Picks and Pans Review: A Half Step Behind

UPDATED 12/02/1985 at 01:00 AM EST Originally published 12/02/1985 at 01:00 AM EST

by Jane Condon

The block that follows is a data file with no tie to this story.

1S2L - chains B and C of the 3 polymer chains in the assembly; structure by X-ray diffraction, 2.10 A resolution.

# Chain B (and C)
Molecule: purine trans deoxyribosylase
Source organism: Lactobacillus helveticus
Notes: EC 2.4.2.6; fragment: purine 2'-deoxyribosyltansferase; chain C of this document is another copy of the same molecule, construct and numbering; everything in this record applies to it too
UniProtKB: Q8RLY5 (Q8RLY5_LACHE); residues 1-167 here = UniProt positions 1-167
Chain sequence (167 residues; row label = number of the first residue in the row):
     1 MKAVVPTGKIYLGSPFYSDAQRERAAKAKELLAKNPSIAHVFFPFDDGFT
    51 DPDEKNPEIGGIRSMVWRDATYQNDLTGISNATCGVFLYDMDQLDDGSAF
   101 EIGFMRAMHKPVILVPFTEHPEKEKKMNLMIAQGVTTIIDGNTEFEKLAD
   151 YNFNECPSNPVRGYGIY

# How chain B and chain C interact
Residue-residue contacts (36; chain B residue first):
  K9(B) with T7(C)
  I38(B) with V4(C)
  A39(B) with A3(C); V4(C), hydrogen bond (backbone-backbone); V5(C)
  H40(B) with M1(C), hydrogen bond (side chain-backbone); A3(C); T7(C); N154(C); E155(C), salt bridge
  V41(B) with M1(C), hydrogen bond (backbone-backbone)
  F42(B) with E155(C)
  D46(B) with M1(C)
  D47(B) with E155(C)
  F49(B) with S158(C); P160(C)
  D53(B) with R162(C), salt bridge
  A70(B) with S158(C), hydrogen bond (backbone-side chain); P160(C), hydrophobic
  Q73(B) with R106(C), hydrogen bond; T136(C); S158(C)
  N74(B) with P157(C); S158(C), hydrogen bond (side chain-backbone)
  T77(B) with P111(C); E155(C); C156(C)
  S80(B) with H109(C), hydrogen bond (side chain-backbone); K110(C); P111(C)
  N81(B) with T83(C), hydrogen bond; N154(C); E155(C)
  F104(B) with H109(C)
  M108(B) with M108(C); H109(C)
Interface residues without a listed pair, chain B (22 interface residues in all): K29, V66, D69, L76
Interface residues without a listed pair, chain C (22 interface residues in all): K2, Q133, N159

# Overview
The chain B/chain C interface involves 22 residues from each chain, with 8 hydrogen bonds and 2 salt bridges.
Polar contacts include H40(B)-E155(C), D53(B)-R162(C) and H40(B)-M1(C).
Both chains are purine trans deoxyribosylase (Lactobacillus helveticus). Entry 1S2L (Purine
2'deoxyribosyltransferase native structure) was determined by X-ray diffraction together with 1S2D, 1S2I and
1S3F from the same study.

"Women are the foundation of this country," an 83-year-old widow tells the author, "like the foundation of a house, something you don't notice, but something you depend on." Traditionally, women in Japan looked after children, household and husbands, in that order. They were expected to be passive and agreeable and, until not long ago, to walk three steps behind their husbands. Condon's subtitle, "Japanese Women of the '80s," suggests they have moved a step or so closer but are still far from equality with males. The author learned that "the Japanese have an uncanny ability for seeing what they want to see and not seeing what they don't want to see." She says they will overlook a husband's infidelity, and most will ignore the proliferation of sexy ads and pornography. Through dozens of interviews, the author provides insights into the lives of a cross section of Japanese women, including the rarity of a top executive for a department store chain. Condon, a correspondent for PEOPLE and LIFE in Japan, succeeded in getting the women to speak revealingly and she illuminates much about the country with which we are so widely involved. Best are her reactions as a female foreigner, held in contempt by 12-year-old schoolboys, in what still seems to be a rigid, role-locked culture. (Dodd, Mead, $16.95)

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